The Allen and Greenough is still under construction;
so some links may not work quite the way you would expect.
Dative of Separation.
381. Many verbs of taking away and the like
take the Dative (especially of a person) instead of the Ablative
Separation (§ 401).
Such are compounds of ab, dé,
ex, and a few of ad: -
- aureum eí
détráxit amicilum (N. D. iii. 83), he took from
him his cloak of gold.
- hunc mihi terrórem
éripe (Cat. i. 18), take from me this terror.
- vítam aduléscentibus
vís aufert (Cat. M. 71), violence deprives young men of
- nihil enim tibi
détráxit senátus (Fam. i. 5 B), for the
senate has taken nothing from you.
- nec mihi hunc errórem
extorquérí voló (Cat. M. 85), nor do I wish
this error wrested from me.
NOTE: The Dative of Separation is a variety of the Dative of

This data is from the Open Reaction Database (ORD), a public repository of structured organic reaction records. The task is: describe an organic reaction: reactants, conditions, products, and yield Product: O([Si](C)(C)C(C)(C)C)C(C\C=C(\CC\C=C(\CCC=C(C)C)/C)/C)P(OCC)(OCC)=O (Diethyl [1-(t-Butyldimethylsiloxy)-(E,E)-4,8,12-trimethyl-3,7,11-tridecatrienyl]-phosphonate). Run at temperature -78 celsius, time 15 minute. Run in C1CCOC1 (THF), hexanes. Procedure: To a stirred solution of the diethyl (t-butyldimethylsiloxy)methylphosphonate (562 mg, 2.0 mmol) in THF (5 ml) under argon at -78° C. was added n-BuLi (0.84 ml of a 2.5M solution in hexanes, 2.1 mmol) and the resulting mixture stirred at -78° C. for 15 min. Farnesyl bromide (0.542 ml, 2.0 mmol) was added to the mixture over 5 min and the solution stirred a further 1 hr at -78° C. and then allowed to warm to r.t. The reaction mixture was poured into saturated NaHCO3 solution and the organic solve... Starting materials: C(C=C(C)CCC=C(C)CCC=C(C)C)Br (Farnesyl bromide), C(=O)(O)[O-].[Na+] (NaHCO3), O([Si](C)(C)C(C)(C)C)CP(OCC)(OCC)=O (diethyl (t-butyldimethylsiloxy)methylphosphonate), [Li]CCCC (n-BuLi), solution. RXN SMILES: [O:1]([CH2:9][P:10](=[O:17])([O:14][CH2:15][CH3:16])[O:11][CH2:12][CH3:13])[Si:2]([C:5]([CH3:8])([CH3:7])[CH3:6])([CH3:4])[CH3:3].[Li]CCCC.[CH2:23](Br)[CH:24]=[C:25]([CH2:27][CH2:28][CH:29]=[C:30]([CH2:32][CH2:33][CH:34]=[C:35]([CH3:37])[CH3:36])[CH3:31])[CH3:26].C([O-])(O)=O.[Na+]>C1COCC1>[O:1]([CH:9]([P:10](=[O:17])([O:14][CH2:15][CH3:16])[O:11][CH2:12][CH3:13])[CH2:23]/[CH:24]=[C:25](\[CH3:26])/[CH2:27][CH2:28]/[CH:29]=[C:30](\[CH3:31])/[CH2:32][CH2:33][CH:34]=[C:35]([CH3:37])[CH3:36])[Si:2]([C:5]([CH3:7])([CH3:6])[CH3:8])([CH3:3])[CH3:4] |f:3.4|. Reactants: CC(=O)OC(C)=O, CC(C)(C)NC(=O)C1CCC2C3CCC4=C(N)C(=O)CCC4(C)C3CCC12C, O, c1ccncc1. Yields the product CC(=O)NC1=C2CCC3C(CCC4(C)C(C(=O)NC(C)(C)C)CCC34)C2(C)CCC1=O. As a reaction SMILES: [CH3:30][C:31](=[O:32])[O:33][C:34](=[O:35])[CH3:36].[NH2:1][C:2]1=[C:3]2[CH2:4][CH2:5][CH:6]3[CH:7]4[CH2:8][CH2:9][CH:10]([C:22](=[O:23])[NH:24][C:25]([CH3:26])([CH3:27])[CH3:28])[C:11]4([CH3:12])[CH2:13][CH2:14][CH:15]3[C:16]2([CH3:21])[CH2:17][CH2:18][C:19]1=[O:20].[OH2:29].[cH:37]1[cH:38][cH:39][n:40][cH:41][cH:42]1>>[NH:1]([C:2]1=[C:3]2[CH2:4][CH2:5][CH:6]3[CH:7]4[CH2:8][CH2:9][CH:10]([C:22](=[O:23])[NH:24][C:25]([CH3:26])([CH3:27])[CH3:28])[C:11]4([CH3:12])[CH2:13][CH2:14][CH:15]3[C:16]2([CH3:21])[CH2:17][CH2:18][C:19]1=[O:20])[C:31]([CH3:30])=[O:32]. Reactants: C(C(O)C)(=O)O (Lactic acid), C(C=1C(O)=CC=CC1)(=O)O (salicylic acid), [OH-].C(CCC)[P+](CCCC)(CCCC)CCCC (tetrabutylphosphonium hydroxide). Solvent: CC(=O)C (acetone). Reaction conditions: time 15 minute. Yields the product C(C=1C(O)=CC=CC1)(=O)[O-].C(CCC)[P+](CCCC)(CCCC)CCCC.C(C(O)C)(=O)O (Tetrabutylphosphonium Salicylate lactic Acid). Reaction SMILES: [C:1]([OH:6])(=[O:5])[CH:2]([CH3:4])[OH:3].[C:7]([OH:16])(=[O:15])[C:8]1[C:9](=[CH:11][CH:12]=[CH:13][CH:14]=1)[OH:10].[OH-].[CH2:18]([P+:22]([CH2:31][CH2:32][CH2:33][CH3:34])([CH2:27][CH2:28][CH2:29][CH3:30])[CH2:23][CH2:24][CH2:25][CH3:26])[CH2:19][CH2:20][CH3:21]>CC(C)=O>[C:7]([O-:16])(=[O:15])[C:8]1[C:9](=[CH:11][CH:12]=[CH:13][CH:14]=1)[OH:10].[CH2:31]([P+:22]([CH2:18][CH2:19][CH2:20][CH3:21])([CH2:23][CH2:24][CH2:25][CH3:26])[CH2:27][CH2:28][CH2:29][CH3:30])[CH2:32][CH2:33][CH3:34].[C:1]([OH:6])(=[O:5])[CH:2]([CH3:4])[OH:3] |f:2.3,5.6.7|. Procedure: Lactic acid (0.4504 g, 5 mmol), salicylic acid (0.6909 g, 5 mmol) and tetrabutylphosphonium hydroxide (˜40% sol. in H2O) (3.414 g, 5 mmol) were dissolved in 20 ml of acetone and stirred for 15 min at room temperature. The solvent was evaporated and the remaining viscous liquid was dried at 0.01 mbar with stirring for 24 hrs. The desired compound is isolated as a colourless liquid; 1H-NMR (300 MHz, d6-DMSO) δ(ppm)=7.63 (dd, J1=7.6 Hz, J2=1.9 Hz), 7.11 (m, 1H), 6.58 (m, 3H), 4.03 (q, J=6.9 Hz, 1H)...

Reference. It represents the action as done to the person or
thing, and is this more vivid than the Ablative.
a. The distinct idea of motion
requires the ablative with a preposition - thus generally with names of
things (§ 426.1): -
- illum ex periculó
éripuit (B. G. iv. 12), he dragged him out of danger.
NOTE: Sometimes the dative of the person and the ablative of
the thing with a preposition are both used with the same verb: as, -
mihi praeda dé
(Verr. ii. 1. 142), the booty is wrested from my hands.